“Here I am like a kid out of school
holding hands with a god!
I’m a fool.”
— Lois Lane, “Can You Read My Mind?” in Superman (1979)
In the previous chapter we considered the most serious challenge posed to Christianity from within during the past two centuries — that of liberalism. The basic strategy of liberalism is to remain within institutional Christianity while radically revising its teachings and questioning the reliability and authority of its foundational canon, the Bible. The most fundamental premise of most forms of liberal Christianity is antisupernaturalism, a rejection of the miraculous in favor of a naturalistic reinterpretation of the Christian faith.
We turn now to a growing challenge facing Christianity from without, or, more precisely, from the fringes — that of cultism. Although the term cult is used in a variety of senses, here we are referring to religions which arise from within Christianity but which deviate radically from its teachings and separate themselves from the institutional Christian traditions. These sects are not members of the “family” of churches and denominations in Christianity, but rather have split away from historic Christianity by their advocacy of doctrines or practices which deviate from the essential defining positions of Christianity down through the centuries.1
As we are using the term here, then, a cult is not defined as a group engaged in psychologically damaging, socially disruptive, or criminal conduct. Some “cults,” in fact, are religions whose members are generally psychologically healthy, socially responsible, and law-abiding. Admittedly, there have been and are cults that pose psychological and even physical dangers to its members (and to others),2 but our concern here is with cults as alternative religions and the challenge they pose to the Christian faith. Examples of such cults include the Church of Jesus Christ of Latter-day Saints (the Mormons), the Jehovah’s Witnesses, Christian Science, Unity, The Way International, the Unification Church, the Church of the New Jerusalem (Swedenborgianism), and the United Pentecostal Church.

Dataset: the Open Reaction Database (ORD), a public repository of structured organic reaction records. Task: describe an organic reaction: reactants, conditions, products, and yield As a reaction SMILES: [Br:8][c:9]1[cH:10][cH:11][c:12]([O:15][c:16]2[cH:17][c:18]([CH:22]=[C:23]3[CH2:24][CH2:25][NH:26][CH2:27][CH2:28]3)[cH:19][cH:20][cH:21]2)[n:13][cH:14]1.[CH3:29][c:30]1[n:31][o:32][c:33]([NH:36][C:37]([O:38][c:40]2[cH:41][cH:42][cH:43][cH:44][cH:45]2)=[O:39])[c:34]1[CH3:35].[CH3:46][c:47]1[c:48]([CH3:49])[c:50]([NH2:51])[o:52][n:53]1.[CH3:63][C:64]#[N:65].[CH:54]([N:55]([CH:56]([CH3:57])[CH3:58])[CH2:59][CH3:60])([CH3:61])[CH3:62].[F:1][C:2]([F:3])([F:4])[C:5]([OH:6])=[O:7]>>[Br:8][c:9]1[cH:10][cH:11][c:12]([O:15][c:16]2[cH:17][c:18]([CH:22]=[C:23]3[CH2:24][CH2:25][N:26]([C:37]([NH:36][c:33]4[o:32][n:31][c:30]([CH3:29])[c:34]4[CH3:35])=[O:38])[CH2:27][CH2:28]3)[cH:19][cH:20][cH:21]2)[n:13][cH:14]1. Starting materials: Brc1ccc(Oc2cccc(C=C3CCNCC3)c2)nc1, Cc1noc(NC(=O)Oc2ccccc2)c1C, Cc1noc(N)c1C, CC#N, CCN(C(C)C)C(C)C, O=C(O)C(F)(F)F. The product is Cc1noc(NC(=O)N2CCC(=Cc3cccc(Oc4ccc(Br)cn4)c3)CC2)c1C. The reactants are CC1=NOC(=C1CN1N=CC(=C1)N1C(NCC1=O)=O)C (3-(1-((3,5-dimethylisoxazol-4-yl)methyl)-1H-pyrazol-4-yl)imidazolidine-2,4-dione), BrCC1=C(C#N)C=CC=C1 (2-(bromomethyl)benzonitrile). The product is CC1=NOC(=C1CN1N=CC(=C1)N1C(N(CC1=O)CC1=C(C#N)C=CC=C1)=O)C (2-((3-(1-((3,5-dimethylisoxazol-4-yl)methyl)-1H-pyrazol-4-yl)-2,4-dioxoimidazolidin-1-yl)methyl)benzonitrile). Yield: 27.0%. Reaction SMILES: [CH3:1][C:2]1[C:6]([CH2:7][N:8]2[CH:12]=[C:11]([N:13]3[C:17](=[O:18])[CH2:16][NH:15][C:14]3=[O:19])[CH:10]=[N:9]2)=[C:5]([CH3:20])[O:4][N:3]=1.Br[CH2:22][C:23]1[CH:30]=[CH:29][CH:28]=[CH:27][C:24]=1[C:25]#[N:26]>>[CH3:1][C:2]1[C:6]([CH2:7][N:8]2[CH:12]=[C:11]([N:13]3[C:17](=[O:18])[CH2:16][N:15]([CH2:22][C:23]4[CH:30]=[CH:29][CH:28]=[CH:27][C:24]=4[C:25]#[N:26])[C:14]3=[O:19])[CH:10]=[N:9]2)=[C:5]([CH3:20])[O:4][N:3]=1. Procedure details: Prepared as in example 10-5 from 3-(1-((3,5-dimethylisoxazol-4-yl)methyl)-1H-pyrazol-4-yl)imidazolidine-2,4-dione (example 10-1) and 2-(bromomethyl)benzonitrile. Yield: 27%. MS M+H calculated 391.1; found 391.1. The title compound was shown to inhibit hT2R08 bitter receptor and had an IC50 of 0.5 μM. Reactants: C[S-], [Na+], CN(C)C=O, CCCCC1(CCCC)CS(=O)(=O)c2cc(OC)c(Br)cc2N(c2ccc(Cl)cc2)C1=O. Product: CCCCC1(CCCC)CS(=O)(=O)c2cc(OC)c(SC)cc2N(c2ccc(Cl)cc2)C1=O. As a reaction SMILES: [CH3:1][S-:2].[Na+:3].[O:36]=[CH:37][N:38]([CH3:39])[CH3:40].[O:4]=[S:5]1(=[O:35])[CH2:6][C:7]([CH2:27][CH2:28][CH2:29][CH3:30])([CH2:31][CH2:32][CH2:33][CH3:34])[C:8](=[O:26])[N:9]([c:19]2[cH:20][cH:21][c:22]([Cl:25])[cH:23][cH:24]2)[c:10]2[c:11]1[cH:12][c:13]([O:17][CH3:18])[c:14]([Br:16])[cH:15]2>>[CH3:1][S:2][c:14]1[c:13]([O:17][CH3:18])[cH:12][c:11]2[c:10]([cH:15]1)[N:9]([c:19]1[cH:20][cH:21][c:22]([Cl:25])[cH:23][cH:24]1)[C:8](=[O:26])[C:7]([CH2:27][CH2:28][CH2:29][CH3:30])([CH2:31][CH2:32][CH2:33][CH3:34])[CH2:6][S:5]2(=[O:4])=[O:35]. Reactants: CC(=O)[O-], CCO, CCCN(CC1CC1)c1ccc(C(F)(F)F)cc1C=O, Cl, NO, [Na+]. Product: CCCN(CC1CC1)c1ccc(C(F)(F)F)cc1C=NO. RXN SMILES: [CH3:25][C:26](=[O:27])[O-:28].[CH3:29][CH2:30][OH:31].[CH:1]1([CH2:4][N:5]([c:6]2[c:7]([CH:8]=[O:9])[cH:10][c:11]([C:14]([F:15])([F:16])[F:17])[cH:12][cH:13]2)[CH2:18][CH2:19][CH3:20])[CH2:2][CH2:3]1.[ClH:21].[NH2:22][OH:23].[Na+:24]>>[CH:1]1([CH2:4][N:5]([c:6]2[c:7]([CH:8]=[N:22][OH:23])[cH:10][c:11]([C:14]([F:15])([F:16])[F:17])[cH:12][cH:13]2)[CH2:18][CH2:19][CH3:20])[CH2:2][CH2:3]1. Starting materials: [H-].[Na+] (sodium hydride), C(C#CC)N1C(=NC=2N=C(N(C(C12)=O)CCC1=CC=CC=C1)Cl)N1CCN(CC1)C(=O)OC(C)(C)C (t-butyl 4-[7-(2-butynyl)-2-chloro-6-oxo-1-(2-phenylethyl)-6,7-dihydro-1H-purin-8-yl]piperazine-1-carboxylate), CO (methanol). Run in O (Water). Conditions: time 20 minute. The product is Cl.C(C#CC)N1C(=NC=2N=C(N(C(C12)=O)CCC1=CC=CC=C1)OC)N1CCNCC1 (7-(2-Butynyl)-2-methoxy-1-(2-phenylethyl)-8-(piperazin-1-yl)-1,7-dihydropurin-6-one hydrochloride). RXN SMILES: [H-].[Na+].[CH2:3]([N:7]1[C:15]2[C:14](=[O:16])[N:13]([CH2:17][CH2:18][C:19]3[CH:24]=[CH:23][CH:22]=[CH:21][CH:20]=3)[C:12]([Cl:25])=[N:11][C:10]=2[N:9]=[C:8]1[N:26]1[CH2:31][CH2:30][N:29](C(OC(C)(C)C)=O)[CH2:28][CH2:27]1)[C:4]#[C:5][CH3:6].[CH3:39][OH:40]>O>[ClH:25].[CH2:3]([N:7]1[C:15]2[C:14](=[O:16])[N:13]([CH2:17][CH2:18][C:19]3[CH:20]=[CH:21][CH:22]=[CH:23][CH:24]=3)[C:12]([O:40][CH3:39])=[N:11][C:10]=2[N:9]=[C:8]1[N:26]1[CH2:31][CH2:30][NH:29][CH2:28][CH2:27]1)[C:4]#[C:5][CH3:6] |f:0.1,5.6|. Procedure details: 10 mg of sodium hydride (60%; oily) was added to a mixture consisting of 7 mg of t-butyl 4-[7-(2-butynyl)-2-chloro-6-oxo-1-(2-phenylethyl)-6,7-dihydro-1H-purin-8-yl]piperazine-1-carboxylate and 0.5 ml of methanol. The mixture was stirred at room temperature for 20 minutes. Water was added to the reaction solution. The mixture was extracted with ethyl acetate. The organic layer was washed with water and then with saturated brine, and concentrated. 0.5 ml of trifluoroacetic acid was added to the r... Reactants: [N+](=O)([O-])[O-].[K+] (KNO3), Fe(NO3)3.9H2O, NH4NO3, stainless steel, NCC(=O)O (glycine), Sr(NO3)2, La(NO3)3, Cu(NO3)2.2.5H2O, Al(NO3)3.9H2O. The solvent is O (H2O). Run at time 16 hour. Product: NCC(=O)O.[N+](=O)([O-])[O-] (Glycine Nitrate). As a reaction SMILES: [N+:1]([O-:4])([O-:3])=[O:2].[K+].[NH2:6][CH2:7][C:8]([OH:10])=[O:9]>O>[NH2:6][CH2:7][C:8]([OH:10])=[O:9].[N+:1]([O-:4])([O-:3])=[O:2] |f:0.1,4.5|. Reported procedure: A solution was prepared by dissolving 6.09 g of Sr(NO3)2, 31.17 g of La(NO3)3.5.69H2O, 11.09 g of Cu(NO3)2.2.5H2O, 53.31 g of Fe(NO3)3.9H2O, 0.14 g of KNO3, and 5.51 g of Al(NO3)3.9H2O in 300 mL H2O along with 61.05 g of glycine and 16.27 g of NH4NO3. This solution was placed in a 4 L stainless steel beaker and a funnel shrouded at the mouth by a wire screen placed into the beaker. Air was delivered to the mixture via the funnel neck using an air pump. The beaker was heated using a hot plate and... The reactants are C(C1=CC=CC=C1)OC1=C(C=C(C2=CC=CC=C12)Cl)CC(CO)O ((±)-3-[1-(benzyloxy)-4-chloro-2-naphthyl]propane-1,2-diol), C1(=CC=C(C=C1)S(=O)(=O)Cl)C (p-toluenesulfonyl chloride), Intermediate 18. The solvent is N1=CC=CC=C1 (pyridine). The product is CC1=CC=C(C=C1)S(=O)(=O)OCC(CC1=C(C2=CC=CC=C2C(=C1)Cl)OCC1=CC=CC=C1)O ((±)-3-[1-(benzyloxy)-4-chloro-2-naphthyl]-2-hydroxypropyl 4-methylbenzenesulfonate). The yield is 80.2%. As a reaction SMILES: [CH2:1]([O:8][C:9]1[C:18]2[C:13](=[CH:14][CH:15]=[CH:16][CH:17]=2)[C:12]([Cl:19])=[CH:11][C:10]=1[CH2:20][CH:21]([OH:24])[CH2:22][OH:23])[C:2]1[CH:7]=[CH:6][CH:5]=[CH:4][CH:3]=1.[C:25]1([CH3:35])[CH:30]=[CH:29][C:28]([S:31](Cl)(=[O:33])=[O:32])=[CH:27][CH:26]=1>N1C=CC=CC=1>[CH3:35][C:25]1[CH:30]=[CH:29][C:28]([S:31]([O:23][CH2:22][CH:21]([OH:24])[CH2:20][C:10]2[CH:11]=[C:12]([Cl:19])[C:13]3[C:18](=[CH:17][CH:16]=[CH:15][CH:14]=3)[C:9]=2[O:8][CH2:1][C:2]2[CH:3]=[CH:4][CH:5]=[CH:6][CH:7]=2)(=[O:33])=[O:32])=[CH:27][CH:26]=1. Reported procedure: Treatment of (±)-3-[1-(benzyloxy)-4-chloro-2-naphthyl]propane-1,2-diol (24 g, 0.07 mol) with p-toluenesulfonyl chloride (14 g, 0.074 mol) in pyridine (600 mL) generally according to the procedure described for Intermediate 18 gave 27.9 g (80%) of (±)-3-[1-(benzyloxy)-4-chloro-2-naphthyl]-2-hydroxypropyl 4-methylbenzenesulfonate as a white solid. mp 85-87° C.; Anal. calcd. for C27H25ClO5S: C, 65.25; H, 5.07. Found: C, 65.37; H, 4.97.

The rise of the cults parallels the rise of liberalism within the Christian religion. Both liberalism and the cults were made possible by the lessening of governmental controls on religious beliefs and practices in Western Europe and the United States in the eighteenth and especially the nineteenth centuries. Liberalism originated in the eighteenth century and developed and flowered in the nineteenth century in European countries, especially Germany, which was officially Protestant but which tolerated increasingly diverse interpretations of Protestant theology and of the Bible. The roots of the cults are to be found in England and especially in America, where religious liberty was absolutized and people were free not only to reinterpret Christianity from within but to establish new sects and religious at will.
Liberalism and cultism share some assumptions in common. Both reject the doctrine of the Trinity (at least as traditionally formulated in the creeds). Both liberalism and most of the cults reject the doctrine of eternal punishment for the wicked. In general, liberalism and cultism both seek to make God and his ways more understandable and more acceptable to people. They offer alternatives to those who would like to consider themselves Christians but who are disillusioned with orthodox Christian denominations or who cannot accept the traditional Christian beliefs.
One striking difference between the two is that while liberalism rejects most or all of the miracles of the Bible, the cults typically do not. In this respect the cults often appear more “conservative” theologically than liberals in the mainline denominations. The Mormons, for example, affirm the heavenly origin of Jesus Christ, the literal occurrence of the miracles Jesus is reported to have performed on earth, and his miraculous resurrection from the dead, while thoroughgoing liberals reject these doctrines. One Mormon apologist has rightly complained that there is something strange about liberal Protestants calling themselves “Christians” while denying that Mormons, whose beliefs seem more traditional than the liberals, are Christians.3
One of the earliest cultic movements, and one that contributed to the rise of many other cults, was Unitarianism — a movement which began within Protestantism as the doctrine that God was one person only and that Jesus was a man (though the greatest of men). Unitarianism originated on the Continent in Europe, but came into its own in England and then in the United States. The first Unitarian church in America was established in Boston in 1785, and by the 1820s had made significant gains throughout Massachusetts and beyond. Unitarians prior to the middle of the nineteenth century tended to accept many of the traditional Christian beliefs and to claim some kind of biblical support for their antitrinitarian theology, but a tendency toward antisupernaturalism and rationalism was present early on, and by the twentieth century Unitarians had completely abandoned allegiance to the Bible as the authority for Christian doctrine. In 1961 the Unitarians joined with Universalists (who had also followed a history from relatively conservative roots to extreme liberalism) to form the Unitarian-Universalist Association. Unitarianism today has decayed theologically to the point where it is a religion more humanistic than Christian.4
Throughout the northeastern region of the United States in the early 1800s, religious revivalism (much of which was in direct reaction to Unitarianism) brought doctrinal confusion and spiritual chaos as well as genuine Christian renewal. Two religious impulses increasingly gained expression at this time that contributed to the rise of the cults.